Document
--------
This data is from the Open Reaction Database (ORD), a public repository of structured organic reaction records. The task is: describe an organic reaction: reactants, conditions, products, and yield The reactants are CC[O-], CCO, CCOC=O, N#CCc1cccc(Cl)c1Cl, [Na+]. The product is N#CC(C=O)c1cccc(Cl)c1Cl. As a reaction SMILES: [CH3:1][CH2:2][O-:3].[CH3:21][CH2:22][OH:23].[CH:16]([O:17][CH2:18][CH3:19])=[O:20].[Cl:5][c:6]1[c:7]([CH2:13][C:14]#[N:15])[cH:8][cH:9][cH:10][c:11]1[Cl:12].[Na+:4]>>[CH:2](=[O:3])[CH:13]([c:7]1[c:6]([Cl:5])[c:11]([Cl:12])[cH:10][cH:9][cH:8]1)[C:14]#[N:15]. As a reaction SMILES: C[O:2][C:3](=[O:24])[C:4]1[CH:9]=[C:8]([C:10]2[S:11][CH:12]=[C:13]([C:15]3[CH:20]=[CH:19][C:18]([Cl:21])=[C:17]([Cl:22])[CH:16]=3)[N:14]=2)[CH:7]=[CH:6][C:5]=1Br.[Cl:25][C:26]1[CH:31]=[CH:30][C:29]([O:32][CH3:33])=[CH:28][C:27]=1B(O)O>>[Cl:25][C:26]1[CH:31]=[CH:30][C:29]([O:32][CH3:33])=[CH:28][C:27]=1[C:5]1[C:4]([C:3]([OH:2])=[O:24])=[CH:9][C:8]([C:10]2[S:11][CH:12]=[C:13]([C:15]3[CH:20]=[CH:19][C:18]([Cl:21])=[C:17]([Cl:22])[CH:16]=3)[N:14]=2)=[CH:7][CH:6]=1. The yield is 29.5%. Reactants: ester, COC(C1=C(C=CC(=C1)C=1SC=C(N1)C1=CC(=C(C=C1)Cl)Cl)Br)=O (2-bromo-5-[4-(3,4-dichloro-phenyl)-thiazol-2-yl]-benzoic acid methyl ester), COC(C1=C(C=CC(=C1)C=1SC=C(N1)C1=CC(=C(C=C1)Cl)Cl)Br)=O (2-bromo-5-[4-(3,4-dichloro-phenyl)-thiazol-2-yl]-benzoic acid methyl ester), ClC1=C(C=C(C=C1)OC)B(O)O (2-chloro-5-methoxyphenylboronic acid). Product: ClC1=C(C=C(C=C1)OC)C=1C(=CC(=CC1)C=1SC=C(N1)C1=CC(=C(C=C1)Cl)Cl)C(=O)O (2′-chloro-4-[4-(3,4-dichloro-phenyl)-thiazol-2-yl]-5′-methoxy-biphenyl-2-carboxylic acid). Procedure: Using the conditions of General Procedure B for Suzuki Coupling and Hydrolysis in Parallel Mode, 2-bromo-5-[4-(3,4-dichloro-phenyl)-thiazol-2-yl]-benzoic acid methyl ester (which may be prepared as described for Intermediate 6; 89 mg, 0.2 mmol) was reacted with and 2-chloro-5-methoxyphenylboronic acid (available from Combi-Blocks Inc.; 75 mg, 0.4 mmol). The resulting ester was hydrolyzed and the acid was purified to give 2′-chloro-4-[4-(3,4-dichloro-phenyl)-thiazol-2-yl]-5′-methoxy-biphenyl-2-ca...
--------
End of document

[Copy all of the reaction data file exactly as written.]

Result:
This data is from the Open Reaction Database (ORD), a public repository of structured organic reaction records. The task is: describe an organic reaction: reactants, conditions, products, and yield The reactants are CC[O-], CCO, CCOC=O, N#CCc1cccc(Cl)c1Cl, [Na+]. The product is N#CC(C=O)c1cccc(Cl)c1Cl. As a reaction SMILES: [CH3:1][CH2:2][O-:3].[CH3:21][CH2:22][OH:23].[CH:16]([O:17][CH2:18][CH3:19])=[O:20].[Cl:5][c:6]1[c:7]([CH2:13][C:14]#[N:15])[cH:8][cH:9][cH:10][c:11]1[Cl:12].[Na+:4]>>[CH:2](=[O:3])[CH:13]([c:7]1[c:6]([Cl:5])[c:11]([Cl:12])[cH:10][cH:9][cH:8]1)[C:14]#[N:15]. As a reaction SMILES: C[O:2][C:3](=[O:24])[C:4]1[CH:9]=[C:8]([C:10]2[S:11][CH:12]=[C:13]([C:15]3[CH:20]=[CH:19][C:18]([Cl:21])=[C:17]([Cl:22])[CH:16]=3)[N:14]=2)[CH:7]=[CH:6][C:5]=1Br.[Cl:25][C:26]1[CH:31]=[CH:30][C:29]([O:32][CH3:33])=[CH:28][C:27]=1B(O)O>>[Cl:25][C:26]1[CH:31]=[CH:30][C:29]([O:32][CH3:33])=[CH:28][C:27]=1[C:5]1[C:4]([C:3]([OH:2])=[O:24])=[CH:9][C:8]([C:10]2[S:11][CH:12]=[C:13]([C:15]3[CH:20]=[CH:19][C:18]([Cl:21])=[C:17]([Cl:22])[CH:16]=3)[N:14]=2)=[CH:7][CH:6]=1. The yield is 29.5%. Reactants: ester, COC(C1=C(C=CC(=C1)C=1SC=C(N1)C1=CC(=C(C=C1)Cl)Cl)Br)=O (2-bromo-5-[4-(3,4-dichloro-phenyl)-thiazol-2-yl]-benzoic acid methyl ester), COC(C1=C(C=CC(=C1)C=1SC=C(N1)C1=CC(=C(C=C1)Cl)Cl)Br)=O (2-bromo-5-[4-(3,4-dichloro-phenyl)-thiazol-2-yl]-benzoic acid methyl ester), ClC1=C(C=C(C=C1)OC)B(O)O (2-chloro-5-methoxyphenylboronic acid). Product: ClC1=C(C=C(C=C1)OC)C=1C(=CC(=CC1)C=1SC=C(N1)C1=CC(=C(C=C1)Cl)Cl)C(=O)O (2′-chloro-4-[4-(3,4-dichloro-phenyl)-thiazol-2-yl]-5′-methoxy-biphenyl-2-carboxylic acid). Procedure: Using the conditions of General Procedure B for Suzuki Coupling and Hydrolysis in Parallel Mode, 2-bromo-5-[4-(3,4-dichloro-phenyl)-thiazol-2-yl]-benzoic acid methyl ester (which may be prepared as described for Intermediate 6; 89 mg, 0.2 mmol) was reacted with and 2-chloro-5-methoxyphenylboronic acid (available from Combi-Blocks Inc.; 75 mg, 0.4 mmol). The resulting ester was hydrolyzed and the acid was purified to give 2′-chloro-4-[4-(3,4-dichloro-phenyl)-thiazol-2-yl]-5′-methoxy-biphenyl-2-ca...